yeah I'm not sure that "the self is illusory" is the best way to put what I've heard thus far about the subject in buddhism and in any case I'm absolutely uninterested in positing any sort of "this world is illusion" point of view. for me, "self" is kind of a shorthand for acquisitive ego and/or masterful subject, which I'm interested in subverting to the greatest extent possible--the question of the envelope of exposed flesh which the self can also be said to be becomes complicated somewhat by this subversion, but it doesn't have to become a deceptive appearance that must be transcended. in fact I don't want it to.
as for the world, well, it seems safe to me to assume it really exists and that it doesn't point to some higher, greater reality. in fact it seems to me almost imperative to act as though the world is all that exists and all that we're going to get. regardless of whether you believe in heaven and afterlives and such, it only seems ethical to me to treat this world as though it were irreplaceable.
when I talk about desire I am not always certain what I am talking about insofar as I'm not certain what the buddhist view of desire is exactly. from a western psychoanalytic sort of view, grossly simplified, desire would be a hankering for an object that makes up for a lack in the ego, and, yeah, I think the indiscriminate satisfaction of this desire could manifest in uncompassionate acts. in fact I'm something of a radical who suspects that the acquisitive ego is almost always violent in its attempts to cast the world around in it in a shape that will satisfy it, and this goes even as far as considering the kind of recognition that some schools of ethics rely upon for the moment of non-violent conciliation between the self and the other as in itself violent.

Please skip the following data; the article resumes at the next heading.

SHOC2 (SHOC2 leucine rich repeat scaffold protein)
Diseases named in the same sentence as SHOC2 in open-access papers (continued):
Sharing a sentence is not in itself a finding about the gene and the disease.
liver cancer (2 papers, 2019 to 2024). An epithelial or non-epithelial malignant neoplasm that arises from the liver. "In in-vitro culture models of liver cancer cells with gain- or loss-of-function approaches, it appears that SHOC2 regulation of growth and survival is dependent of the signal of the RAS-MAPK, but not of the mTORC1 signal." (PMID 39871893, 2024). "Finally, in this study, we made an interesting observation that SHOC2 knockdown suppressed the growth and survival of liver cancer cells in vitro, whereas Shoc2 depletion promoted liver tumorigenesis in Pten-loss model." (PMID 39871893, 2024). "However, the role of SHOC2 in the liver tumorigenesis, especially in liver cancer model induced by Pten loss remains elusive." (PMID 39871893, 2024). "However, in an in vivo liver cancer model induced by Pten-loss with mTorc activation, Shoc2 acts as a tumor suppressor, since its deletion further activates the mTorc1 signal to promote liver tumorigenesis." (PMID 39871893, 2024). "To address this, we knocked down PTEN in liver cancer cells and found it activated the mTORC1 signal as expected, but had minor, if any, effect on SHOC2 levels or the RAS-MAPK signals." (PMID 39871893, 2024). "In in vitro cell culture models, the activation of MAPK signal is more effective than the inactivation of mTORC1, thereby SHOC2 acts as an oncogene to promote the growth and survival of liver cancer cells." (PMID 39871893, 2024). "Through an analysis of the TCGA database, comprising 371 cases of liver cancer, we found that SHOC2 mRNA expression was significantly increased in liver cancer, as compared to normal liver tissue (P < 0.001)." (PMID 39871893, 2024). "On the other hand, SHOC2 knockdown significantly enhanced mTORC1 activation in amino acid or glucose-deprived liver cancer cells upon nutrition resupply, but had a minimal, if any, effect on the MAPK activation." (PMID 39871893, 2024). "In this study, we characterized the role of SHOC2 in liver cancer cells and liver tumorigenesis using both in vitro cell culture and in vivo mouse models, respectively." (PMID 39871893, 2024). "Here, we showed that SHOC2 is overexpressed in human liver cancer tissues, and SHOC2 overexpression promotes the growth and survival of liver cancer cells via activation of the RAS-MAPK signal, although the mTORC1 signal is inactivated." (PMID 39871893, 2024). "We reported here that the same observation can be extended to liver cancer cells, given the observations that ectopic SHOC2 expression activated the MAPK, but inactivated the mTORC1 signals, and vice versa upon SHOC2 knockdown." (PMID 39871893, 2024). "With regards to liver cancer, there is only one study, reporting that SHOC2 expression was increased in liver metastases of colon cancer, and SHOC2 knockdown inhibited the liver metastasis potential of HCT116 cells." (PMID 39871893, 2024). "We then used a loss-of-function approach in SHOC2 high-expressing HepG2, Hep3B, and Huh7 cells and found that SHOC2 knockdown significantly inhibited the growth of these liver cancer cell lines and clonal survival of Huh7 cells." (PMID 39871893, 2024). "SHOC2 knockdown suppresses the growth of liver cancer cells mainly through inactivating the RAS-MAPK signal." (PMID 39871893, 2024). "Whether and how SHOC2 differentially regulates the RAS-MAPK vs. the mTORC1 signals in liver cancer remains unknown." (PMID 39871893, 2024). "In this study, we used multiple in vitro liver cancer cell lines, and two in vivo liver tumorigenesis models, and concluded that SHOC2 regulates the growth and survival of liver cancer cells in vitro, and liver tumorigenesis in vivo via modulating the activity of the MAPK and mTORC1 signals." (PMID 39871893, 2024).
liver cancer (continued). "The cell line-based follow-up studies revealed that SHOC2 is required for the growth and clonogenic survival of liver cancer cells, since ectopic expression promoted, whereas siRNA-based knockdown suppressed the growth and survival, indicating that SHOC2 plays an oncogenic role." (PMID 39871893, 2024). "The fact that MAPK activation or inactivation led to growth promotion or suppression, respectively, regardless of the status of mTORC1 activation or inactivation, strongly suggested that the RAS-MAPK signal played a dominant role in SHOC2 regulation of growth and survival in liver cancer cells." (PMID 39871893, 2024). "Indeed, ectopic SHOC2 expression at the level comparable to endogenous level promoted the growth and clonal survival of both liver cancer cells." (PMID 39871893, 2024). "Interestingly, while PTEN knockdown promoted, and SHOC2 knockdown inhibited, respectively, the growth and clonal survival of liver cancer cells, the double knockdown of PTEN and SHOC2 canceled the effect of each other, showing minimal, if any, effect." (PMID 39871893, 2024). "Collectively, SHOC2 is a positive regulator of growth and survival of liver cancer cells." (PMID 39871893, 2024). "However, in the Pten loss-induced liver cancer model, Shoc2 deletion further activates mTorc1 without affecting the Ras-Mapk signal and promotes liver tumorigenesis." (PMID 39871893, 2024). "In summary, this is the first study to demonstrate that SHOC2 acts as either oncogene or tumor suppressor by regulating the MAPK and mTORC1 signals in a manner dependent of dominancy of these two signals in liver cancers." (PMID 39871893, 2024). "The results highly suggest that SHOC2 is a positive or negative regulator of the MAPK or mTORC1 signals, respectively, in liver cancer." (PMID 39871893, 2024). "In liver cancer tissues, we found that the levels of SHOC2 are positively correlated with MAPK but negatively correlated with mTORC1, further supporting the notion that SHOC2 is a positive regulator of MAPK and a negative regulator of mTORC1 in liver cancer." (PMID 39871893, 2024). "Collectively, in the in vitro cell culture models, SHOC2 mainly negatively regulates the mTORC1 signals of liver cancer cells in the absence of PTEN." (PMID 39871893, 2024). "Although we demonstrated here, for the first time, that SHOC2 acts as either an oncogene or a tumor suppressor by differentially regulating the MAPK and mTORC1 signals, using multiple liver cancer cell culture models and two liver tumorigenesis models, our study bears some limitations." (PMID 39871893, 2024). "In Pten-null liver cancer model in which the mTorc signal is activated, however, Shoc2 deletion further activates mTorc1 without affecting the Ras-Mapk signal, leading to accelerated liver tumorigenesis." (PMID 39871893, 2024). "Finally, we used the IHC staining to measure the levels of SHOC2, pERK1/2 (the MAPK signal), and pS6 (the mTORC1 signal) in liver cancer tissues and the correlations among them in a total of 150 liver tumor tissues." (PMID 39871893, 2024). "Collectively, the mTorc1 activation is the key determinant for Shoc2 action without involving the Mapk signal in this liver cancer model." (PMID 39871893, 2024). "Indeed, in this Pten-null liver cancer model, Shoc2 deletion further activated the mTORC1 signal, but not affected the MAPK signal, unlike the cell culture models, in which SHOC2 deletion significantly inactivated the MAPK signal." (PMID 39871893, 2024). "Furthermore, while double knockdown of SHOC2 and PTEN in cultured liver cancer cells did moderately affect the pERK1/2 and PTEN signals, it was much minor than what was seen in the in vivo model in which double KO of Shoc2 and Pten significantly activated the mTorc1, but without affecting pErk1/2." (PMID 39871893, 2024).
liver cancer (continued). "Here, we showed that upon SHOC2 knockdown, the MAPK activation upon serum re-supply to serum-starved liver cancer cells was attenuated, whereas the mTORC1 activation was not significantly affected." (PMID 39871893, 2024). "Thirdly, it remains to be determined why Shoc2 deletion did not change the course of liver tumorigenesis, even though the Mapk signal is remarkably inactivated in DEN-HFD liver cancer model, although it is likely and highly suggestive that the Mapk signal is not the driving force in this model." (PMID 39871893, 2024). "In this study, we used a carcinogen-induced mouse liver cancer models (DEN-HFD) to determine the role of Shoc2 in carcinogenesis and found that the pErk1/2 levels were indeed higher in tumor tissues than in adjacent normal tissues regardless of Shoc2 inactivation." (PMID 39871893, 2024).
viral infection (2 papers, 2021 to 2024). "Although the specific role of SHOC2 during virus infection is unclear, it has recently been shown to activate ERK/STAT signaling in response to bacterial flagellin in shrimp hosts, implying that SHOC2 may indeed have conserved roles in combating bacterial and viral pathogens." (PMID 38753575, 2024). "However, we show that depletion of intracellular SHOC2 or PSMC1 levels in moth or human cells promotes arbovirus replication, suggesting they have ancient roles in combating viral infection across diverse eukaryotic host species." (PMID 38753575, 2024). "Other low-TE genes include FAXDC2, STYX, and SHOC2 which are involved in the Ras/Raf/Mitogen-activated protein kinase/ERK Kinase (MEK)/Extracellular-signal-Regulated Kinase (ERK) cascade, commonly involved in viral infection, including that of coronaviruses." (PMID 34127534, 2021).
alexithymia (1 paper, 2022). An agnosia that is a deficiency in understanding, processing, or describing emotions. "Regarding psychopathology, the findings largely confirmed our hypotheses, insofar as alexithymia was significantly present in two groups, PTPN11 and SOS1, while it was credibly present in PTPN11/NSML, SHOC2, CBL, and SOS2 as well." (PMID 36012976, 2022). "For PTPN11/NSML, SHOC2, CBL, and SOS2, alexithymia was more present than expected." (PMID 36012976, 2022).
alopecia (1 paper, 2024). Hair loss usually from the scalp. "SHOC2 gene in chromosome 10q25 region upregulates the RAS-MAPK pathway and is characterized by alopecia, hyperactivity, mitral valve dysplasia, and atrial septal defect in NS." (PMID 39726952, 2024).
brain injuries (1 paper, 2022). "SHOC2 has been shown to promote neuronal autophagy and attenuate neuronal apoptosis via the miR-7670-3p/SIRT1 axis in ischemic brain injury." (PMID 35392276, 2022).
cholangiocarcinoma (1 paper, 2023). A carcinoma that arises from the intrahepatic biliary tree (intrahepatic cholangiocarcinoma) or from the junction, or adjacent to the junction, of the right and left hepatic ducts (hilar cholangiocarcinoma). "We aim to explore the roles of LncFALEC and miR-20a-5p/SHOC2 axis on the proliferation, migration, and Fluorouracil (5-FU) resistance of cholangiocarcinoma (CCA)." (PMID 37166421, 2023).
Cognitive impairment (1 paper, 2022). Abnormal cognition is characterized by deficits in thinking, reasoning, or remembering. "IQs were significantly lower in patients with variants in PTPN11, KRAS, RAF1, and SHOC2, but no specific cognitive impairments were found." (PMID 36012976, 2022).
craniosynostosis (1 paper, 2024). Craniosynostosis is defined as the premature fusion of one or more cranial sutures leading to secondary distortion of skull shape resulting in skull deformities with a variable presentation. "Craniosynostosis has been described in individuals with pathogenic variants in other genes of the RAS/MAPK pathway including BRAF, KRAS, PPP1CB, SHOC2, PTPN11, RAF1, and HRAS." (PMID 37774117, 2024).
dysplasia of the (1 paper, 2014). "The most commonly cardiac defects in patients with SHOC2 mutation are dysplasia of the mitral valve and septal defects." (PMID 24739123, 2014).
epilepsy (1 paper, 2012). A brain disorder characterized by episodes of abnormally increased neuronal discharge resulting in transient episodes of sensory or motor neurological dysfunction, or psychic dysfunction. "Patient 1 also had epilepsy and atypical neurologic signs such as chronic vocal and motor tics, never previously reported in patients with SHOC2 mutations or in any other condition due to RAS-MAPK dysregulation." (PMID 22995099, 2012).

it makes sense to me that the egoistic expectation that one's desires could be fulfilled by this world would lead to personal suffering, but so far and as far as I can tell, I want to diverge somewhat from a buddhist emphasis on desire as something to unlearn and instead imagine relearning it, in terms of a non-acquisitive, non-profit-seeking non/subjectivity. that is, I'm interested in preserving passion and desire but reimagining desire as as not seeking an object--which would always be lacking and thus always lead to frustration--and not being nostalgic about the object which it no longer seeks. this would be different from a simple negation or renunciation of the object, but a complete reorientation of desire such that it is not, strictly speaking, oriented at all, and not sad about the fact.
anyway I'm interested to see if the buddhist texts I'm reading can accomodate such a desire.
that single-pointed arrow of zen consciousness would be for me that very desire and it would be the desire that animates compassion while expecting nothing and, really, desiring nothing.
anyway. I can't not think about this stuff because it is what I do. I mean I suspect in meditation I wouldn't be thinking about it so much as dwelling in it as potential but this sort of "metaphysics"--or, really, ontology of the subject--is for me both necessary and how I get my rocks off. that and I think that I have some wish to muddy the purity of absolute potential with a tremendous number of little linguistic acts.